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Dr. Sam Himelstein

Dr. Sam Himelstein

Co-Founder and CEO, Family Spring, Inc.

Four Books Every Parent Should Read

I’d like to share with you four books that I find particularly helpful as a parent myself, and that I most often recommend to parents in my family therapy practice.

Raising Human Beings: Creating a Collaborative Partnership with Your Child

by Ross W. Green, PhD

In Raising Human Beings, Dr. Ross Green emphasizes the importance of kids feeling heard and validated. He offers a model of communicating clearly and solving problems collaboratively: first, parents and children share their concerns with each other, then they work together to come up with a solution. This not only improves relationships between parents and their children, it also helps kids grow up to be independent and make healthy choices.

The Power of Showing Up: How Parental Presence Shapes Who Our Kids Become and How Their Brains Get Wired

by Daniel Siegel, MD and Tina Payne Bryson, PhD

“Showing up” is about the quality of presence rather than necessarily spending more hours of the day together. This is the most essential factor in building a trusting relationship and meaningful bond between parents and kids.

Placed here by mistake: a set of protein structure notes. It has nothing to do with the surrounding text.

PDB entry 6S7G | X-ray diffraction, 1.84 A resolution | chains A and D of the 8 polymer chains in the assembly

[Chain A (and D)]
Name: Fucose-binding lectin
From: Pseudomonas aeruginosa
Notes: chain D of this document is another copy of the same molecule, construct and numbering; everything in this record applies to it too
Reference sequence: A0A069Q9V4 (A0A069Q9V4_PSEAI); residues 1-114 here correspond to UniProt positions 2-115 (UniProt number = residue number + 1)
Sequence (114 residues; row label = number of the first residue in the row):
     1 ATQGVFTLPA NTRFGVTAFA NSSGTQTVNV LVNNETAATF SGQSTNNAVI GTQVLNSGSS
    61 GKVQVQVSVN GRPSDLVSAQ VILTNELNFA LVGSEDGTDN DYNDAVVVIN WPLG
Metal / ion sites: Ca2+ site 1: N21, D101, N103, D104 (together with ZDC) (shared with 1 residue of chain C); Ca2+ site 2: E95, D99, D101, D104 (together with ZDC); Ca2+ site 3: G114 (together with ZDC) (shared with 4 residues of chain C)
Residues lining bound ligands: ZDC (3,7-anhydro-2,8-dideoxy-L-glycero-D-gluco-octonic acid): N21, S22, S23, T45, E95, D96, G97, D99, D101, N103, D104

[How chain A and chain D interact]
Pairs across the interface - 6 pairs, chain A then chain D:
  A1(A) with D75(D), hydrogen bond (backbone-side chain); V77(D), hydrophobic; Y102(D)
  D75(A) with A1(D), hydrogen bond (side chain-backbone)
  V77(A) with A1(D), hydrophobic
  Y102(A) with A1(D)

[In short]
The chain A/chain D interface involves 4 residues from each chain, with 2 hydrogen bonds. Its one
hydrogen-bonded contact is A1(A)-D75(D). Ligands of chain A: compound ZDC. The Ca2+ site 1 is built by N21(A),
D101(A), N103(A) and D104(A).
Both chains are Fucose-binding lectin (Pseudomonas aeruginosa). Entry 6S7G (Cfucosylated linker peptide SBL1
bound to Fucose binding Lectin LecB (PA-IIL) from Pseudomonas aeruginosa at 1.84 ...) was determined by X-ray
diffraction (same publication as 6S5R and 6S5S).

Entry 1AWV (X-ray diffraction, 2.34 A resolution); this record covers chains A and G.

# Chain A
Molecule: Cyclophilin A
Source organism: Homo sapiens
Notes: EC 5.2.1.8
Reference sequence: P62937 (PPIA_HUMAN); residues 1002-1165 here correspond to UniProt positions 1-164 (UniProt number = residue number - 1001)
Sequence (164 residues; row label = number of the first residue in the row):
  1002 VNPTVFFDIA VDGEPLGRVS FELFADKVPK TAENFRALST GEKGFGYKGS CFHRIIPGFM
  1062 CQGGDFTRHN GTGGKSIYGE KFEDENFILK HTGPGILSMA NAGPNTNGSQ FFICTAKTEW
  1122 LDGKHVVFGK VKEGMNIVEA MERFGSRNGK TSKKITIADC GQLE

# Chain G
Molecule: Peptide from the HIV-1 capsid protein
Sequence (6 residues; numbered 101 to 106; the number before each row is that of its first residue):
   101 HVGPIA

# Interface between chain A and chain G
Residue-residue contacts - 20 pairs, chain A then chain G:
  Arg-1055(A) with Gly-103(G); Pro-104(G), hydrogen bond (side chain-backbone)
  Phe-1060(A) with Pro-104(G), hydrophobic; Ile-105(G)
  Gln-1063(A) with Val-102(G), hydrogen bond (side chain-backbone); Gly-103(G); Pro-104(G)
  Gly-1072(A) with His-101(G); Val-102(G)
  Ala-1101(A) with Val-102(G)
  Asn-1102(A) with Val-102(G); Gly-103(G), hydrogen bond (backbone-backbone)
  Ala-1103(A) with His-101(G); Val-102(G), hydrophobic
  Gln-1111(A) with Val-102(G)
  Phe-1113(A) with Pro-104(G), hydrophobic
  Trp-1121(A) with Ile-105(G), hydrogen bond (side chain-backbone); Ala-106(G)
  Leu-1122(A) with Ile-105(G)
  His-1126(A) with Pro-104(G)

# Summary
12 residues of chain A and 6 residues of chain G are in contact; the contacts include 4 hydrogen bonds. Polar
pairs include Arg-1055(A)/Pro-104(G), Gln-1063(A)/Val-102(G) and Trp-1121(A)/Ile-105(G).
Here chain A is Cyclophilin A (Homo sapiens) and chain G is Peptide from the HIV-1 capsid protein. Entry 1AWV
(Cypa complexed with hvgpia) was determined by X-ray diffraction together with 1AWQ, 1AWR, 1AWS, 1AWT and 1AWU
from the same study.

Siegel and Bryson draw on brain research and research on what creates healthy attachment between parents and children. They refer to the four ‘building blocks’ of a child’s development as the four S’s: safe, seen, soothed, and secure. The four S’s are important during both children’s successes and struggles, as well as when they may need to be comforted or disciplined.

Uncommon Sense for Parents with Teenagers 

by Michael Riera, Ph.D.

Uncommon Sense helps parents of teens: 

  • build effective communication skills with their kids;
  • understand adolescence as an important developmental stage; 
  • set realistic expectations and not take undesirable behavior or attitudes personally; and 
  • navigate different types of challenges, including:
  • single parenting and blended families;
  • balancing academics and extracurricular activities;
  • friendships and dating (including sexual activity); and
  • drug and alcohol use.

Throughout the book, Dr. Riera emphasizes the importance of shifting the relationship “from manager to consultant” as children grow into their teen years, guiding them as they make the transition to becoming independent adults.

Raising Lions

by Joe Newman

Raising Lions focuses on how to deal compassionately and effectively with kids who keep pushing limits and testing adults’ boundaries. Joe Newman looks at challenging behavior from a unique lens, as he was labeled a ‘bad child’ when he was growing up. He recognizes that some kids need help learning to self-regulate and control their impulses, and parents’ reactions may unwittingly reinforce defiant behavior: some children need to be shown that the adults are competent and in charge, so being too gentle and accommodating can actually backfire with this type of child. The book shows parents how to maintain their authority without being punitive or excessively authoritarian. 

I hope you find one or more of these books useful in your challenging but rewarding job as a parent. For more parenting advice, see the following posts:

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